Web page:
Cuba Eyes U.S. Market to Expand Medical Tourism
Football legend Diego Maradona blazed a path for Cuba to become a medical tourism destination when he traveled to the island for drug addiction treatment in 2000.
Since then, thousands of other famous and not-so-famous faces have traveled here for help, and the government wants to build on that success.
Drug rehab, post-accident motor skills rehabilitation, treatment for eye diseases and plastic surgery — foreign patients can get all of these services and more in Cuba, and at competitive prices.
In downtown Havana, at a clinic that specializes in eye procedures, fellow Venezuelan Carlos Armando Montana gushes about the services.
Cuba has long been known for producing quality doctors and providing excellent medical services, and as the government of President Raul Castro seeks to revive the island’s economy, it is turning to medical tourism as a revenue generator.
Cuba’s main source of foreign income is the sale of medical services to other countries — legions of doctors and nurses, who are public employees, travel abroad to work following an agreement with the host country.
While this generates billions of dollars a year, the related field of medical tourism is still in its infancy.
Servimed, a government-owned for-profit medical services company that caters to foreigners, has website pages in Spanish, French and English, the last two aimed mostly at Canadians.
Cuba welcomed 2.8 million tourists in 2012, according to official figures. There are no figures however on how many of those foreigners came specifically for medical treatment.
The Argentine football legend, who befriended Fidel Castro, was so enamored with the island that he has a tattoo of Che Guevara on his right shoulder and an image of Fidel tattooed on his left ankle.
African and Latin American leaders have also sought medical attention in Cuba, including Ecuador’s Rafael Correa and — most notably — the late Venezuelan president Hugo Chavez.
At Havana’s Cira Garcia Clinic, reserved for foreigners, breast augmentation surgery costs $1,248 (940 euros), compared to around $6,000 in the United States, $4,350 in Britain and $2,500 in Mexico, according to figures from the Organization for Economic Co-operation and Development (OECD).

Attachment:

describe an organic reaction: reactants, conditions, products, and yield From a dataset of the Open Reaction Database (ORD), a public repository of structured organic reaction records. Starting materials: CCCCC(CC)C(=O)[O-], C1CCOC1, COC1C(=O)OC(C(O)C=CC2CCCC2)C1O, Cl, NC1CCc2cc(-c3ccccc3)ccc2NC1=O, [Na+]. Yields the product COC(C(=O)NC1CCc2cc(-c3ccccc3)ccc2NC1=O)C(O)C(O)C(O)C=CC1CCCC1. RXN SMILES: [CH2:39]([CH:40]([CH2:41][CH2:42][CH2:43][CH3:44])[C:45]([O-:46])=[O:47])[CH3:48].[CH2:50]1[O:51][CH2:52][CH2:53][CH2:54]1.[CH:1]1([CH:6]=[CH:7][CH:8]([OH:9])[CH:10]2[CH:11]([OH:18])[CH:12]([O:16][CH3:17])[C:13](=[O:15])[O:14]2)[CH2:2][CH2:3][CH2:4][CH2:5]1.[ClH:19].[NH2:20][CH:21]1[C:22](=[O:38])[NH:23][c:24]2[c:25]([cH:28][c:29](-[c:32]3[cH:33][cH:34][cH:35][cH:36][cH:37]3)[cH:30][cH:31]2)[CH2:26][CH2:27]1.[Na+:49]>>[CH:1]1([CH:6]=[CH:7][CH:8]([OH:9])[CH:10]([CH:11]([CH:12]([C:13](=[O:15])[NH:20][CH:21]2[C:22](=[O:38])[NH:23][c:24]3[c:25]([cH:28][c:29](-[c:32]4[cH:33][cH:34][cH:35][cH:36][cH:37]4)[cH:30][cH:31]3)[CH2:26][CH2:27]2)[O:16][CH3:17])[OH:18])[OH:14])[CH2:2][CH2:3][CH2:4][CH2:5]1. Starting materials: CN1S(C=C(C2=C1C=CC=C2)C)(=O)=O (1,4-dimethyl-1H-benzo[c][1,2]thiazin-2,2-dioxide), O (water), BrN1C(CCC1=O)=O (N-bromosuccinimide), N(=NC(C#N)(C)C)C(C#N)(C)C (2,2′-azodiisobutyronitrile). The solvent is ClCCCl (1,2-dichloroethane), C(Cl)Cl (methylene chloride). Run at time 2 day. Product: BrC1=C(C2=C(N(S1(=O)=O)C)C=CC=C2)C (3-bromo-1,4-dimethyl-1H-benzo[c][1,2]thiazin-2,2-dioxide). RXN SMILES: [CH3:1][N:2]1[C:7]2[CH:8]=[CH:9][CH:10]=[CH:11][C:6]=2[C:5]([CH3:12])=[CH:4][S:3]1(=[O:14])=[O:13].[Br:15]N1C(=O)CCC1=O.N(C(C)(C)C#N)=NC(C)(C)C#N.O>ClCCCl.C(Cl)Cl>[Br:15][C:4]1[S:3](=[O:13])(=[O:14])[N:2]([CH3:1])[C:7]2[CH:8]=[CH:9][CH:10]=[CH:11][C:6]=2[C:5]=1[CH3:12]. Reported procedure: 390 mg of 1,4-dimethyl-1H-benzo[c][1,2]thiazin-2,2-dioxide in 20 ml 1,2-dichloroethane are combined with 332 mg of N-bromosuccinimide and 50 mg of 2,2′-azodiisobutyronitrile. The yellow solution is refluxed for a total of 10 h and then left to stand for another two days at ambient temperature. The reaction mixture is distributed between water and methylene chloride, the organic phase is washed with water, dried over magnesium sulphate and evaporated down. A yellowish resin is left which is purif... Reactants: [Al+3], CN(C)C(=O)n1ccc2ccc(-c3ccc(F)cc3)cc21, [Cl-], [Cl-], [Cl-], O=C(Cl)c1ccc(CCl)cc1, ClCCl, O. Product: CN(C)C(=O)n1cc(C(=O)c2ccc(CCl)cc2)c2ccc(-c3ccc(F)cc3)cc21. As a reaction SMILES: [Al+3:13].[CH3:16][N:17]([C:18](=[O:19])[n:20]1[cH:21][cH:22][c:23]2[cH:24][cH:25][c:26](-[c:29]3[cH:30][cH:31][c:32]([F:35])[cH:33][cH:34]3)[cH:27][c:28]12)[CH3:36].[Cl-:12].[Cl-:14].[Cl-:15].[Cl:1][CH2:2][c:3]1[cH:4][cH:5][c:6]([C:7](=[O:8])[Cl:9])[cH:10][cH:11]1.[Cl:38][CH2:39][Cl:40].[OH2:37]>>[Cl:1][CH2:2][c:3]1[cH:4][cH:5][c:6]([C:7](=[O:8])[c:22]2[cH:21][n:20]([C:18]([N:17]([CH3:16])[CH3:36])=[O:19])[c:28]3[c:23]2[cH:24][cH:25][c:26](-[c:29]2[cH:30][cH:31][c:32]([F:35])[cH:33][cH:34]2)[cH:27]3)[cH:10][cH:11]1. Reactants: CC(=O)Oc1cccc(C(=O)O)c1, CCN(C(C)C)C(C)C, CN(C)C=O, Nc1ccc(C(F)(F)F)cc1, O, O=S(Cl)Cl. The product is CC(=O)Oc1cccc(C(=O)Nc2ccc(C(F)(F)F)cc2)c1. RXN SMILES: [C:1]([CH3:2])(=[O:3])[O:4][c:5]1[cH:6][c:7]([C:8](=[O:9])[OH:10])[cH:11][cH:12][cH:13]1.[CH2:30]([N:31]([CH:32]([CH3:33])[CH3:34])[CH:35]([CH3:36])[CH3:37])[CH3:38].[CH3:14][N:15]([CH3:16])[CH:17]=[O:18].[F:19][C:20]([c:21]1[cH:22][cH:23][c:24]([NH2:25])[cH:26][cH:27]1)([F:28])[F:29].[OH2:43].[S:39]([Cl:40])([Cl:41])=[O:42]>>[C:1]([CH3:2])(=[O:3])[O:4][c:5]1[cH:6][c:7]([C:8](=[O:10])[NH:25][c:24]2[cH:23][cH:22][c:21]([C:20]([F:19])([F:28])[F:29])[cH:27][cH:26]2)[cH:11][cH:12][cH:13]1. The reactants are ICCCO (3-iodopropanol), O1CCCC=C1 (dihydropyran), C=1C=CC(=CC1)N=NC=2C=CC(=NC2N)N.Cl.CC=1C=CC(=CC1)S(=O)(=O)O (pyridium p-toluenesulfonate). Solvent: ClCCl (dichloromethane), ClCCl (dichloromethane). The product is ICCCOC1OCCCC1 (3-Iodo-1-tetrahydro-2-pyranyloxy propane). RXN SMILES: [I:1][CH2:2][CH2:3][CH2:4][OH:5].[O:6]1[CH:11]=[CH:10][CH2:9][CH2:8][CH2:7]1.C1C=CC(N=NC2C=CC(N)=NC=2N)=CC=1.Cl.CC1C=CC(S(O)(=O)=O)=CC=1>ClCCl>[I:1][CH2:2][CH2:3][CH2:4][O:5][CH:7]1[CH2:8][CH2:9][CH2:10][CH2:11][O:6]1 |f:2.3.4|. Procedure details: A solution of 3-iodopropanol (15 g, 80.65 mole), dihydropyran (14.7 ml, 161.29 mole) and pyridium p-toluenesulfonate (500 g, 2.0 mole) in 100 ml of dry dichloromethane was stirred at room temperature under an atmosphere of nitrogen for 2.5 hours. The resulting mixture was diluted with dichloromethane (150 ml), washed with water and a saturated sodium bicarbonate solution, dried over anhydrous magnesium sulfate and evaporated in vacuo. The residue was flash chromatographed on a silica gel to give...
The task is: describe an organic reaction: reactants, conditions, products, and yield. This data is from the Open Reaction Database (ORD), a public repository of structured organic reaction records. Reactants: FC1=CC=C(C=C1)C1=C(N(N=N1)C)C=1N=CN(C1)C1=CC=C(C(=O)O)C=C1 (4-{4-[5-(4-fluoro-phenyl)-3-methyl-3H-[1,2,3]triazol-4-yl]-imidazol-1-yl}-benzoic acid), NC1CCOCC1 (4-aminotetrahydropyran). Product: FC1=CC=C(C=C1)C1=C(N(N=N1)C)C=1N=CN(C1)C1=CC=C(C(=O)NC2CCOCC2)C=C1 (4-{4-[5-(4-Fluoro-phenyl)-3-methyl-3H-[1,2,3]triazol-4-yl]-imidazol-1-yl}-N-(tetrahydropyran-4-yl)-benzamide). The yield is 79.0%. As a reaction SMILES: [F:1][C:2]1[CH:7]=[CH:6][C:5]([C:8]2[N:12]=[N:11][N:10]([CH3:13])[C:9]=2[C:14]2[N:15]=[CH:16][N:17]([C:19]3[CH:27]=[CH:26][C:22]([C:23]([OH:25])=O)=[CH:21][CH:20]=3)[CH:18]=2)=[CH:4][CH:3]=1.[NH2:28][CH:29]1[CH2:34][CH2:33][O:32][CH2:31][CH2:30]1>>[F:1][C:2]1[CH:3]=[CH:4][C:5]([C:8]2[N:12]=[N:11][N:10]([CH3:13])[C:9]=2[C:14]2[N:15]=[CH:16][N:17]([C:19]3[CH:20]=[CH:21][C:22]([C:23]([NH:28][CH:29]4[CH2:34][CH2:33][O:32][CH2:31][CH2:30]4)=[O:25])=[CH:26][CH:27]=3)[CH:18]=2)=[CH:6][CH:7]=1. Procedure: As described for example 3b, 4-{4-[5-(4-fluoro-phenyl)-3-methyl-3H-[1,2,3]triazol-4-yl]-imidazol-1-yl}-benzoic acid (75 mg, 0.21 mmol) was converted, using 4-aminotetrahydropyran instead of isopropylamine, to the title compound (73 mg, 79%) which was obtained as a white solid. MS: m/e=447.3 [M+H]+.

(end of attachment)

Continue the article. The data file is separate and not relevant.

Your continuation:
There are plenty to choose from: Cuba has the highest number of doctors per residents in the world — one per 148 inhabitants, according to the World Health Organization.
In other countries, “what makes procedures expensive are the doctors, but in Cuba, they are paid like everyone else,” Gonzalez said.
What adds to the cost however is the difficulty in obtaining medical supplies, which cannot be bought in the nearby United States due to a trade embargo in place for a half-century, Gonzalez said.
On any given day there are 2,000 patients at the Cira Garcia from around the world. Most come from Latin America, but there are also patients from places like Angola, Canada, Spain, and even Cuban-Americans from the US.
Other Havana hospitals, like the Hermanos Ameijeiras and the Gonzalez Coro, have opened “international rooms” to cash in on the influx of foreigners.
Hotels are getting into the business too, with places like El Viejo y el Mar (The Old Man and the Sea), Triton and Neptuno catering to medical tourists.
Aside from foreigners who pay in much-needed hard currency, thousands of Venezuelans travel to Cuba each year for free medical treatment, benefitting from an agreement that Chavez signed with Fidel Castro, then president, in 2000.
There are 43 health centers in Cuba that cater to Venezuelans, with the government in Caracas picking up the tab.